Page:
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Defamation Slander Per Se Cases Summarized

The cases below are a summary of cases from the Virginia Supreme Court summarized by Brien Roche dealing with the topic of defamation slander per se and the related topic of intentional torts. For more information on defamation see the pages on Wikipedia.

Defamation Slander Per Se-Cases

2011 Lewis v. Kei, 281 Va. 715, 708 S.E.2d 884.
Police officer obtained a warrant for arrest of plaintiff for attempted abduction of a 10-year-old child based upon citizen’s complaint which ultimately proved to be unfounded. Based on those facts, the officer had probable cause to seek the arrest warrant and therefore demurrer to malicious prosecution claim was properly granted. Likewise, the finding of probable cause defeats the claim for false imprisonment. The police officer, however, did make several false statements about the plaintiff relating to the facts of the matter thereby accusing him of the commission of a criminal offense constituting defamation per se.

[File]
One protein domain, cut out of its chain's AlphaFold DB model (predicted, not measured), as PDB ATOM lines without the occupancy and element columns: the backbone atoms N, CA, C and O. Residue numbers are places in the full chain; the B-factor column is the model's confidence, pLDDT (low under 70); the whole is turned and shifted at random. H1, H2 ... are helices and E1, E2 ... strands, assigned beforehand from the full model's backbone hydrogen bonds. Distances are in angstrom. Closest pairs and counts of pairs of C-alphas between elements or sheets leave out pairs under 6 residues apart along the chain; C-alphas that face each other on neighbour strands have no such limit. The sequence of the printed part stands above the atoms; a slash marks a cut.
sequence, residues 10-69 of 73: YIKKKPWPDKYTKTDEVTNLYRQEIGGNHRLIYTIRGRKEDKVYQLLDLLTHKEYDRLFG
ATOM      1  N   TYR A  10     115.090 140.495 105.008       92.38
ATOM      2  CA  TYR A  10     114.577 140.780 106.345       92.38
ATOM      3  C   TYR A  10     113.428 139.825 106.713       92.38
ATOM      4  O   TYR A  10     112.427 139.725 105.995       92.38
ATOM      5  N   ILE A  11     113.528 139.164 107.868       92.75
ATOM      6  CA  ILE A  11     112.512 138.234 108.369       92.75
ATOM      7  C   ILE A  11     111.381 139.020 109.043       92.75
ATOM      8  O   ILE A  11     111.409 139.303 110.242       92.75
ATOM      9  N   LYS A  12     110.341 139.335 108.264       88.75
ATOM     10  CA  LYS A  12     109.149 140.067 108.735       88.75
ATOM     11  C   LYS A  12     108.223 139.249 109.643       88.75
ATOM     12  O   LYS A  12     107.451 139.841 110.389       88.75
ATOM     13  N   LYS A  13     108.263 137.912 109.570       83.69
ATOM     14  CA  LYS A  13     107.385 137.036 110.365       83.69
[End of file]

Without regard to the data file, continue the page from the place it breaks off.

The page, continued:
2006 Tronfeld v. Nationwide Mut. Ins. Co., 272 Va. 709, 636 S.E.2d 447.
Defamation slander per se.In this defamation action brought by an attorney against the insurance company and its adjuster plaintiff claimed that statements made by the adjuster that plaintiff personal injury attorney “just takes people’s money” and that the injured persons “would receive more money if they did not hire plaintiff” were defamatory. Those statements were not just statements of opinion but had a provable basis in fact and could prejudice plaintiff in his profession, justifying an action for defamation.